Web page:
"These [Bluetooth] access points can be easily attached to existing corporate networks," says Nigel Ballard, Cerulic's vice president of product strategy. "They receive Bluetooth in one end and send standard Ethernet [media access control] packets out the back end."
Ballard predicts a tidal wave of Bluetooth-equipped products, initially with snap-in cards. The value of Bluetooth connectivity will rise as more devices can share data and applications, and rise further as this data and these applications can be shared with information on the corporate network, he adds.
But even supporters of the technology are cautious about some of the Bluetooth nnetwork scenarios, and especially any suggestion that Bluetooth could succeed as a wireless LAN. Bluetooth runs at 720K bit/sec, and doesn't let users move through different zones and still stay connected, a feature called "roaming," says Ron Sperano, program director for mobile market development at IBM. By contrast, existing 802.11b wireless LANs run at 11M bit/sec and handle roaming users.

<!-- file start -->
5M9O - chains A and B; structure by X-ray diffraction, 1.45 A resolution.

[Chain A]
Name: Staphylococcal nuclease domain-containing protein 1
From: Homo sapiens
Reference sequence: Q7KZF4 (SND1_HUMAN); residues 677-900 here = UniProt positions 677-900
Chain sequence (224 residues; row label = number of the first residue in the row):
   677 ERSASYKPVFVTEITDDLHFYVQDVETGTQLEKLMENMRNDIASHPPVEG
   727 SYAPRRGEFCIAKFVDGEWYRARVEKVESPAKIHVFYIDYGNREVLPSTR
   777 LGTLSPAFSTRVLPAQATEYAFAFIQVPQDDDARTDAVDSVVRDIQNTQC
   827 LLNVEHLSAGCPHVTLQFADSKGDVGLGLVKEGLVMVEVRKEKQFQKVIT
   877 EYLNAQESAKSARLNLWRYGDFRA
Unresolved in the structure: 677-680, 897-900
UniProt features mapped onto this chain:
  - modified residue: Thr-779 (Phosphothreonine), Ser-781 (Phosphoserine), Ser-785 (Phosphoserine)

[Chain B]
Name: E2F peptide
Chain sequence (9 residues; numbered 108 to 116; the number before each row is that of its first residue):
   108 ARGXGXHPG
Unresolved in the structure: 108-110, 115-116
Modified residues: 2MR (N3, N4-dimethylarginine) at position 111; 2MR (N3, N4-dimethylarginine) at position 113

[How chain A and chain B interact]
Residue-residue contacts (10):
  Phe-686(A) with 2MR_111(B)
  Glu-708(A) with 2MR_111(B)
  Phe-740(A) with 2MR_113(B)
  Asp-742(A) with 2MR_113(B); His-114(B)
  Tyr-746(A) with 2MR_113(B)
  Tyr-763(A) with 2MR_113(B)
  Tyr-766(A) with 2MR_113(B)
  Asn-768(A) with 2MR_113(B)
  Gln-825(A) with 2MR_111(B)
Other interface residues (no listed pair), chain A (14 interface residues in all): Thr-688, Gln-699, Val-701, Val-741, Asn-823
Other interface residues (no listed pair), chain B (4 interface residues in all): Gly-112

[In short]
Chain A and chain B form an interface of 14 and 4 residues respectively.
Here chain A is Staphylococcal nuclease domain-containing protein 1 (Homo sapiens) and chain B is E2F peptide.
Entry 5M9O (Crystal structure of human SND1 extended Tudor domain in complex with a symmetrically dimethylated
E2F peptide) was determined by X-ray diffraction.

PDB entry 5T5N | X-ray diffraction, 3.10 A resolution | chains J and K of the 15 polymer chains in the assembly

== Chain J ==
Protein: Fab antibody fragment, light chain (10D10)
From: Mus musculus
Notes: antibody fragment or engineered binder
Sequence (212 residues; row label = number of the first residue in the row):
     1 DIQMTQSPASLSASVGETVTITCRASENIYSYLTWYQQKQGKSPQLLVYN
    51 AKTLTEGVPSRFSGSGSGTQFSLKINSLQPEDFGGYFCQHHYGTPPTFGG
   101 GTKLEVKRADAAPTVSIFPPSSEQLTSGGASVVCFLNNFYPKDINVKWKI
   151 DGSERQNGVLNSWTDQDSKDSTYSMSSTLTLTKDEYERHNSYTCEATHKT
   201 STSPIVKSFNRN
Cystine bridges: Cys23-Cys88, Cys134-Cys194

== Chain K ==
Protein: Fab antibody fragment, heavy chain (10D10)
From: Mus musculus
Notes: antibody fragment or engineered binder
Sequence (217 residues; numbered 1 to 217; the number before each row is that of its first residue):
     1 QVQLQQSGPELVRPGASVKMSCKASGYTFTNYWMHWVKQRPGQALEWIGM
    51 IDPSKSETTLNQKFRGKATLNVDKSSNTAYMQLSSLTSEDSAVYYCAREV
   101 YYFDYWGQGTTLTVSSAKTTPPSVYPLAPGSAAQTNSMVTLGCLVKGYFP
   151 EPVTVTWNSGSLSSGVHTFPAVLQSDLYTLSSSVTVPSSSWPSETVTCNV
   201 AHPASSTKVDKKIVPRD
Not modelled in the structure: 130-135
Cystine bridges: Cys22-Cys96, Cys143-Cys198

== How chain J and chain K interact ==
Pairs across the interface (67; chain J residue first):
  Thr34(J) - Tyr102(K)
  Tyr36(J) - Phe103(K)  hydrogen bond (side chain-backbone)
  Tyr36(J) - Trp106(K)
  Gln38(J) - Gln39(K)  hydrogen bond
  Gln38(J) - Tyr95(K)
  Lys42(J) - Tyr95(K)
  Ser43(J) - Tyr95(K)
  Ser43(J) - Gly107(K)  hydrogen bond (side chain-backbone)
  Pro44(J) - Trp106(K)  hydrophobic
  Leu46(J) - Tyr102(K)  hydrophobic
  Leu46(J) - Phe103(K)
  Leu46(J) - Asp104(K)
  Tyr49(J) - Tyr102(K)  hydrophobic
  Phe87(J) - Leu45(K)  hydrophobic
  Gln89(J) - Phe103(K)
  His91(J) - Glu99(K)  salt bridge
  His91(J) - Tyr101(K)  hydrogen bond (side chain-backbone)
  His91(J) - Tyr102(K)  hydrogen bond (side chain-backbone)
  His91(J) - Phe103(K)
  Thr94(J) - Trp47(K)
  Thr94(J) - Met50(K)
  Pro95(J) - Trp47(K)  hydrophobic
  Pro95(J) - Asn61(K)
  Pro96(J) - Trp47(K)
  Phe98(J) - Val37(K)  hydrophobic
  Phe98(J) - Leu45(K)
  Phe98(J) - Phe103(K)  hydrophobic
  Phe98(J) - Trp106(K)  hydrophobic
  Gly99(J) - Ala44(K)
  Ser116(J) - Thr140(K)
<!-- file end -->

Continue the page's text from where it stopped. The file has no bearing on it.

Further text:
Security for Bluetooth remains a stubborn problem, as even Cerulic's Ballard acknowledges. "Nothing is 100% secure," he points out. Gartner Group warned in September that corporate users need to ensure that vendors have made their products secure. Bluetooth has a discovery protocol that lets devices automatically find each other and even start interacting. Gartner warns that in such cases, users can unintentionally expose access and data to unauthorized users.
Interference in the 2.4-GHz band is another worry because that band of unlicensed spectrum is also used by 802.11b LANs and devices such as microwave ovens. Bluetooth conducts fast, clean hopping over the frequencies in the band to minimize interference.
"If the projections [of Bluetooth devices] come through, with billions of devices in a few years, you can anticipate some problems in certain areas," says Ander Edlund, marketing director for Bluetooth at Ericsson Mobile Communications.
The Bluetooth Special Interest Group is continually testing for interference, according to a statement by Intel, a SIG member. "Bluetooth will not 'stomp all over 802.11' [though] there may be a chance of performance degradation," the statement read.